No, a tent will not give you any protection from bears that want what's inside. If you want to use one thats fine, but don't go getting a false sense of security.

In some ways a tent could be an attractant if:

  1. You have eaten anything in it over the last 6 months.
  2. You keep good smelling clothes in it (like the ones you wash in nice smelling detergent).
  3. If you cooked food near it on an open fire or stove.

These smells can get into the fabric and stick around for a while.

There are a lot of backcountry veterans who sleep "open sky", even in winter using nothing but a water proof tarp. I have really enjoyed it, and it gives you a better sense of what's around you in the wilderness.

In high winds however there is nothing like a good double wall tent, but just remember:

  • Follow bear country best practices.
  • Don't cook in the tent.
  • Keep all food in a bear bag or container 500ft outside camp, with your cooking clothes.
  • Wash the tent several times each season to keep the smells down. Mmmmm salt....
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with your cooking clothes, do you leave your clothes at the “kitchen”, walking to and from your tent naked / in special clothes? – gerrit Oct 19 '13 at 17:24
    
"cooking clothes" in outdoors?? Sounds like deeply theoretical backwoodmanship.. – Tomas Dec 31 '13 at 15:01
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@Tomas: Hardly theoretical. In some places, such as Yellowstone, the bears are so active and dangerous it is expected of all backpackers. The National Park Service in fact recommends not sleeping in the same clothes used to cook, as seen at nps.gov/yell/planyourvisit/backcountryhiking.htm – whatsisname Jan 1 '14 at 6:55
    
About the cooking clothes: Some veterans have used a dry bag to keep their camp clothes in while cooking. Store the bag a little bit away from your kitchen. 50 feet upwind should do it. Then bag your cooking clothes in a heavy plastic bag and place them in the dry bag. – Dangeranger Feb 4 '14 at 19:34

A tent can provide a psychological barrier for the bear - which won't do much to deter it if it smells something it wants inside (food), but can prevent haphazard encounters.

For example, if a bear is wandering through your camp on its way to check out your expertly hung bear hang a tent will be a visual obstacle it will naturally move around / avoid, whereas a sleeping bag out in the open is more likely to be "tripped over" and raise its curiosity.

A hammock likely will fall somewhere in between - as it is higher, and more obvious. It might provide some psychological repellent for a bear, though I would imagine less so than a tent.

And the importance of psychological protection for yourself should not be under-estimated. If you have properly secured and bear-safed your camp, then worrying isn't going to help anything. A tent provides a sense of security, and helps you get a good night's rest.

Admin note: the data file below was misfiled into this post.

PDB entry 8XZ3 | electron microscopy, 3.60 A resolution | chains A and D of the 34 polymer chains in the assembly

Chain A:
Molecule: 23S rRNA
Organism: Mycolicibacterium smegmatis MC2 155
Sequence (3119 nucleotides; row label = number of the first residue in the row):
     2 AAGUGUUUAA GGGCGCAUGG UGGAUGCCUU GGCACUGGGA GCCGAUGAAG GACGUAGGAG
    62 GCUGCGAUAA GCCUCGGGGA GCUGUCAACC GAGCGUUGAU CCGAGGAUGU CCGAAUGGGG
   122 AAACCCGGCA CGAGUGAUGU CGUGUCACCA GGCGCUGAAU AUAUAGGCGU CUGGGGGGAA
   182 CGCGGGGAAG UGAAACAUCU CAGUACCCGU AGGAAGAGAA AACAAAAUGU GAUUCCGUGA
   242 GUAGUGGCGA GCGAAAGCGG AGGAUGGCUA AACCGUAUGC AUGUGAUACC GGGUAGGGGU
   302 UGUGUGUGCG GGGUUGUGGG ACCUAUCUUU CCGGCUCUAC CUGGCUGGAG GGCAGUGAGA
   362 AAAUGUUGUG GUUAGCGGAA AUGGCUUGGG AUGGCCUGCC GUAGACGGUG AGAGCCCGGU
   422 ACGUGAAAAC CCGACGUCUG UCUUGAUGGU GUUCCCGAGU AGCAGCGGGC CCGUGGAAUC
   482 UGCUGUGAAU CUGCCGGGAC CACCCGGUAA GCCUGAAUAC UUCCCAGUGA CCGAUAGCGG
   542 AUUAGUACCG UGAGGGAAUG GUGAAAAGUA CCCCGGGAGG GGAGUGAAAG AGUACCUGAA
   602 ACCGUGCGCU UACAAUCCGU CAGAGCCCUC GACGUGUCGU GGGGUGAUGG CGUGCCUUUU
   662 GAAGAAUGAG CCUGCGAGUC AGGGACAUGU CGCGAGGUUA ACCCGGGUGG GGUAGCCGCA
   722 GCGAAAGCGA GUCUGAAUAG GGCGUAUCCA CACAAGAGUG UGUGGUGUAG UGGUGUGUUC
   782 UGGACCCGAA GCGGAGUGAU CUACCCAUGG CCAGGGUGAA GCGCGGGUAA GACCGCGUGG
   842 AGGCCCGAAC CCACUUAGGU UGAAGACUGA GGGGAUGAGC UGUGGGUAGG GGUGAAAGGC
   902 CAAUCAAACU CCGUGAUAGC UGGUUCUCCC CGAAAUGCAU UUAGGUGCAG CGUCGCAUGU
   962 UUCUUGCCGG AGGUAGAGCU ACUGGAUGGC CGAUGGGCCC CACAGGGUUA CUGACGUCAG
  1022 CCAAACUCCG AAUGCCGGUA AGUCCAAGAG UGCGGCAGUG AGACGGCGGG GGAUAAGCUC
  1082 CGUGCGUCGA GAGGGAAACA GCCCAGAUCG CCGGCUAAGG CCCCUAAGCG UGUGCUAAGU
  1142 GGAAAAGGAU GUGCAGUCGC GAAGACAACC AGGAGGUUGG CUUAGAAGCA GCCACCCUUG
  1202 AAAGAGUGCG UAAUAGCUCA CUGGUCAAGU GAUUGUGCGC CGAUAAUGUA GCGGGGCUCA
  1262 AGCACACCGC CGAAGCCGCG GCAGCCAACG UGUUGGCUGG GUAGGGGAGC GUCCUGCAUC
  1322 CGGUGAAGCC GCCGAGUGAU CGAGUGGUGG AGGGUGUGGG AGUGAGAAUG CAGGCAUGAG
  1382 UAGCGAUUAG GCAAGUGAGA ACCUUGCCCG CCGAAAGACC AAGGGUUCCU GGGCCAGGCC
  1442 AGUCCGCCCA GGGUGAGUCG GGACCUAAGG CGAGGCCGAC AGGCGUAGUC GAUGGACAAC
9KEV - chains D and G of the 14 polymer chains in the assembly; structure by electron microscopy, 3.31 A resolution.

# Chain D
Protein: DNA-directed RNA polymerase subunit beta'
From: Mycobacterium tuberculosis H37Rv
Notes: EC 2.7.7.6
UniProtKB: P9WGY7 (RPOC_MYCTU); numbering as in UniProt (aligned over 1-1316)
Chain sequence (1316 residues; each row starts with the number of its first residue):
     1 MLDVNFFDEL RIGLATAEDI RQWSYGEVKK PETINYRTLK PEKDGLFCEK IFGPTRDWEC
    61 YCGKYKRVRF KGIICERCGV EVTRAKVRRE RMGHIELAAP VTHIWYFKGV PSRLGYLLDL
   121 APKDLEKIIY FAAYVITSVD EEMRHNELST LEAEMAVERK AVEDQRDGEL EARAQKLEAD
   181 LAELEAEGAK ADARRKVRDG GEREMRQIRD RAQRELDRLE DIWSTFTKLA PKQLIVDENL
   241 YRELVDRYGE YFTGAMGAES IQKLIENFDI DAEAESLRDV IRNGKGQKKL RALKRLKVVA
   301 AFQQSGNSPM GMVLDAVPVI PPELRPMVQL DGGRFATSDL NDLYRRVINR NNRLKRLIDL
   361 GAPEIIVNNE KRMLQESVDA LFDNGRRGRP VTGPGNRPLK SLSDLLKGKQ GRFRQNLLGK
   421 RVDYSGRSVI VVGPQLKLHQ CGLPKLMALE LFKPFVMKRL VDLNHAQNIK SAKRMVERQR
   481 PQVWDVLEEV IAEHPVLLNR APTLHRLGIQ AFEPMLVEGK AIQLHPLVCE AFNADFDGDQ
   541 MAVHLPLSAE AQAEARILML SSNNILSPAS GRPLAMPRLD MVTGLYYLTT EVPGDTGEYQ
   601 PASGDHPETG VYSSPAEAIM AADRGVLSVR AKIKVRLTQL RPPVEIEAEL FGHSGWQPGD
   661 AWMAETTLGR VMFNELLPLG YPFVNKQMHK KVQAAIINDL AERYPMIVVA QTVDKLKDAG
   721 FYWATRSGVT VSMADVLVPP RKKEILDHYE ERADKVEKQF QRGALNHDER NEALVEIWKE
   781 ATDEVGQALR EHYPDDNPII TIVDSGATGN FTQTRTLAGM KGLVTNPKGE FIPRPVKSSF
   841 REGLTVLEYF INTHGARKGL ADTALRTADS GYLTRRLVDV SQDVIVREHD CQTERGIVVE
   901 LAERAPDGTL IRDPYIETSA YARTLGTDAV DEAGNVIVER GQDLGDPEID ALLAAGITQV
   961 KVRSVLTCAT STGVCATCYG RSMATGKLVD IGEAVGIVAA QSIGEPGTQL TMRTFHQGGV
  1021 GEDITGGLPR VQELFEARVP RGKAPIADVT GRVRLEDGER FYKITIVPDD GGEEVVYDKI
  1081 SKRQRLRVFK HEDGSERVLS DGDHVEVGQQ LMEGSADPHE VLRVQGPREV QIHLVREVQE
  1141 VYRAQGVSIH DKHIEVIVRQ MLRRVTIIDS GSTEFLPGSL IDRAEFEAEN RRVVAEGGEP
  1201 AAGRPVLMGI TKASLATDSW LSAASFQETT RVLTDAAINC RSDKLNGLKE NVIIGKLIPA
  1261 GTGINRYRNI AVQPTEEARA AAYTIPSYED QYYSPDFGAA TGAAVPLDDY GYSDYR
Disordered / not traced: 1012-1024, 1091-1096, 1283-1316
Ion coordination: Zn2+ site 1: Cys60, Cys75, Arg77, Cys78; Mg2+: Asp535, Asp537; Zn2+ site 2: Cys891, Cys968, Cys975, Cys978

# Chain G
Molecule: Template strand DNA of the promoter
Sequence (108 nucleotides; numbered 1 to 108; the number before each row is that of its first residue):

Along these lines, the "11th essential" item for me when sleeping in bear country is ear plugs.

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+1 for the psychological aspect. Even if it isn't necessarily safer, you can feel safer in a tent which leads to more rest, etc. – Timothy Strimple Jan 26 '12 at 2:58

A tent may give you slightly more protection than sleeping out in the open, but not much. If a bear wants at you, the fabric of the tent is no match for his sharp claws.

Bears, both black and grizzly, have been known to cause severe damage even to buildings, high wooden fences, and even vehicles. I knew of an apple orchard that had an 8-10 ft. high wooden slat fence that a small black bear tore through to get at the fresh, ripe apples.

The point: Don't count on a tent to give you any protection. Keep your bear spray handy.

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psychological protection perhaps? :) – Ryley Jan 26 '12 at 1:06
    
@Ryley perhaps some, but not much. Can be even more frightening when the bear shows up, as you can't see well from inside a tent. – studiohack Jan 26 '12 at 1:07
    
I understand that the tent fabric will not provide any physical protection, what I am wondering is if a bear is more likely to attack someone just sleeping on the ground in a sleeping bag than a person it cannot actually see because they are in a tent. – Jan Hlavacek Jan 26 '12 at 1:15
    
I would venture to say no, because they can still smell you. I see your question and it is a good one - but there is no definite answer - every bear is different and will treat the situation differently based on past experiences with campers and humans. – studiohack Jan 26 '12 at 1:18

If you are going to use bear spray, sleeping under a tarp, hammock or otherwise, will give you a better line of sight/fire, and reduce the suffering you will likely experience from the indirect spray. Having accidentally set off a small amount of my bear spray in the side door pocket of a car while driving the AL-CAN, I can confidently say that an indirect spray in an enclosed area can be pretty bad, and spraying a full, adrenaline packed, shot of bear spray inside your tent will be only slightly better than being eaten by the bear, at least in the short term. As time progresses the benefits will outweigh the drawbacks. That is,of course, assuming that the spray deters the bear. If it decides to eat you anyway, then at least you will have the distraction of having been bear sprayed first.